Why am I condemning the method and not just my questionable crafting-time-management?  Because with all the stops and starts of this project I would forget important details of what I did in the first sock, and my gauge would change, and, possibly worst of all, because they discontinued two of the colors of yarn in that long time (and I lost one ball for a while), I was perilously close to having to complete one sock in a totally different color.  The result of some of these hangups was that I had to rip back the second sock from half-way down the sole allllllll the way back to the cuff twice in those four years.  If I would have been doing two at a time, I would not have had some of those problems and color match issues could have been mitigated by design changes.

At first, I vowed that I’d only do 2-at-a-time socks from now on… but then my Mom got me a pair of Addi Flexi Flips, sooooooo, maybe there are more singleton socks in my future after all.  I’ll just have to solemnly swear to work on them with more dedication!  Or maybe a series of one-off socks would be appropriate, fraternal twins and such…

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Book Review – The Knitter’s Life List

Confession time:  I’m a library junkie.

Related confession:  I use my library shamelessly like a “try before you buy” service.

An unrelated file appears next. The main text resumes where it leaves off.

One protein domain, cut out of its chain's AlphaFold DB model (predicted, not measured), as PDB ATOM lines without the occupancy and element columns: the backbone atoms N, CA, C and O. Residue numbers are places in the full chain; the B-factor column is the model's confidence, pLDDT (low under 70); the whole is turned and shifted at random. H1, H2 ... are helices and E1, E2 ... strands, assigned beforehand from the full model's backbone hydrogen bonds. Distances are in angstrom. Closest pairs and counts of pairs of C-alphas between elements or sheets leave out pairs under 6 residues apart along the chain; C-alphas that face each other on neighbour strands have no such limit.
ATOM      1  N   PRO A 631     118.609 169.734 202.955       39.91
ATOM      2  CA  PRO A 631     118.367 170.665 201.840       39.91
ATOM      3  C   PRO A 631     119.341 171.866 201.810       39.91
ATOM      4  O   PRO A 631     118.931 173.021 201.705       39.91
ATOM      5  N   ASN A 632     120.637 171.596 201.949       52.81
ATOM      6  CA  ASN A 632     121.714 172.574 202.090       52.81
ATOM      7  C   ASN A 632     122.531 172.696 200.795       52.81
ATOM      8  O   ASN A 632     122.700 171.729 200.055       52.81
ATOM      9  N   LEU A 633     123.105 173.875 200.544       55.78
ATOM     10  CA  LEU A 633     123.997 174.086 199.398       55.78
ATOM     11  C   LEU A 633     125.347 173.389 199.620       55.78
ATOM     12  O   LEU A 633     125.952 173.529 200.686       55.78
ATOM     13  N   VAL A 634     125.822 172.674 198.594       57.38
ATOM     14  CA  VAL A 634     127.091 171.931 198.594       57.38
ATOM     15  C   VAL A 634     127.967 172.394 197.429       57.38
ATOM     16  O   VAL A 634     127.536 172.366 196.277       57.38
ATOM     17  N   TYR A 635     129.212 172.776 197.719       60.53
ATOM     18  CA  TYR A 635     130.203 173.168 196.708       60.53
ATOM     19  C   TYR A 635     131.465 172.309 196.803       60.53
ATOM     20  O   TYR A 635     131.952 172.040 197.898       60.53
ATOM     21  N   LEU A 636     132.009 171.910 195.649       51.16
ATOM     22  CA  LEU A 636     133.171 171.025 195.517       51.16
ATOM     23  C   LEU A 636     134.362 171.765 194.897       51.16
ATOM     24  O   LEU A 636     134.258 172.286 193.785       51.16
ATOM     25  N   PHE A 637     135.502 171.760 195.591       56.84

I order online and have other libraries send my branch all the latest (and oldest) popular pattern books, stitch books, and technique books.  Why, back when I was doing the Master Knitter Level I, I ordered the original June Hemmons Hyatt Principles of Knitting, and was able to renew it for months on end… and this was back when it was out of print and it’s secondary market value was inflated to $300+!

I’m not exaggerating when I say that I voraciously preview crafting books from the library.  So far, I haven’t done much to review the hundred or so craft books that pass through my hands every year.  Most don’t intrigue me enough to pursue past flipping through the patterns.  But today I’m going to give a review, simply because the book I found was such an interesting oddity.

During a recent rare browsing visit to the library (usually I just pick up my holds and dash), I found a book called The Knitter’s Life List.  As far as I know, a “life list” is a term from birding, in which the birder has a list of all the birds in a region, maybe listing rarity, and checks them off as they are observed in the wild.  I think it’s kind of a self-competition thing, a goal to try to catch a glimpse of the “rare whosiwhatsit bird”, and it also provides hobbyists with a point of reference when conversing with one another.  I think I went on a field trip as a kid where we were given life lists to inspire us to search the area carefully and quietly for wildlife.

And inspiration is certainly the point of The Knitter’s Life List.  The book is chock full of entertaining tidbits about our knitting hobby, the “who’s who”, and what this author feels are the big accomplishments.  The book’s chapters are organized by categories such as yarns, fibers, techniques, and types of commonly knitted objects such as scarves.  In the beginning of each chapter, there is a “life list” for the category which is subdivided into categories such as who to meet related to the category, resources to discover, knitting techniques to try or learn, and maybe other sub-categories like places to visit or “extra credit” questions.  Reading the rest of the following chapter will help explain some of the items on the life list, which give you a sense of being lead through a lesson.